Second of all, be true to yourself. Do not change your play out of fear or to avoid some of your opponents’ strengths. When I was younger, I used to occasionally open with 1.Nf3 or 1.c4 when I felt that my opponent was a “sharp, attacking player”. I normally play 1.e4, but the idea was that by playing a quiet opening I would avoid their strengths and focus on their weaknesses. It sounds like a good idea, but it a way it was kind of naïve. I may have tried to avoid their strengths, but I also avoided my own, since I myself am an attacking player! By playing an opening I don’t usually use, I put myself out of my element. In most of those games I lost.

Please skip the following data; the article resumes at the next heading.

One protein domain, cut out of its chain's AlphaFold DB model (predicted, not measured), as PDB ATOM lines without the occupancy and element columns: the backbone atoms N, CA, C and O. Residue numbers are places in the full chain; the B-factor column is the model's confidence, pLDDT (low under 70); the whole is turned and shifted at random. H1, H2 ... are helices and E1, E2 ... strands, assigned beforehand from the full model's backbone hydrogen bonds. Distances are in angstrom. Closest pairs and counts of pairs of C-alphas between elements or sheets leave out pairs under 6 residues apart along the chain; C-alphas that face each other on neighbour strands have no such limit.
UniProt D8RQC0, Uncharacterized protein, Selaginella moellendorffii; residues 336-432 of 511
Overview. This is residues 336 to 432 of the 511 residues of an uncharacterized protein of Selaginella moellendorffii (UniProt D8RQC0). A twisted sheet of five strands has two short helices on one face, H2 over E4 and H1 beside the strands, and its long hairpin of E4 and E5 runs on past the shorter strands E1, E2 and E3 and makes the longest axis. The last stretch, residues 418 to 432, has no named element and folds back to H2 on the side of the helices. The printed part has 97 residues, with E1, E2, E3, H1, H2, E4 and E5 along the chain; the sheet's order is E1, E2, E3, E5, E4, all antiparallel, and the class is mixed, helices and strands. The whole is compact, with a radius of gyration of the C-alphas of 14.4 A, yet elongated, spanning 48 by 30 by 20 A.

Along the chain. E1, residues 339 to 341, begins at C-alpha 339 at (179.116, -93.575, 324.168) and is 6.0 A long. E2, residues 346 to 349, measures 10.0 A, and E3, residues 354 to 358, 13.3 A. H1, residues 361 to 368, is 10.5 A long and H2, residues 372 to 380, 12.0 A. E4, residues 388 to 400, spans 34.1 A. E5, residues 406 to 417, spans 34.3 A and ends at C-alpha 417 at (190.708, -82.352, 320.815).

There are also players who are famous for specializing in a particular opening. You might be tempted to avoid that opening, even if playing against it is normally part of your repertoire. I don’t think you should do that, unless you really feel uncomfortable playing against it. Being a “specialist” in a particular opening is not a magic spell. GM Loek Van Wely is considered to be one of the world’s top experts in the Najdorf, yet when he plays with the elite, they rarely shy away from the battle. Quite frequently during my research I have seen experts losing in “their” openings, even to lower rated players. And at lower levels, I have seen that there are some club players who are addicted to certain cheesy gambits, like the Latvian gambit, and don’t hide the fact. If you play one of these guys you might be tempted to avoid their area of expertise, but don’t! That’s a bad opening, why avoid it? Just be happy he played bad moves, play logically and calculate, and you will be fine.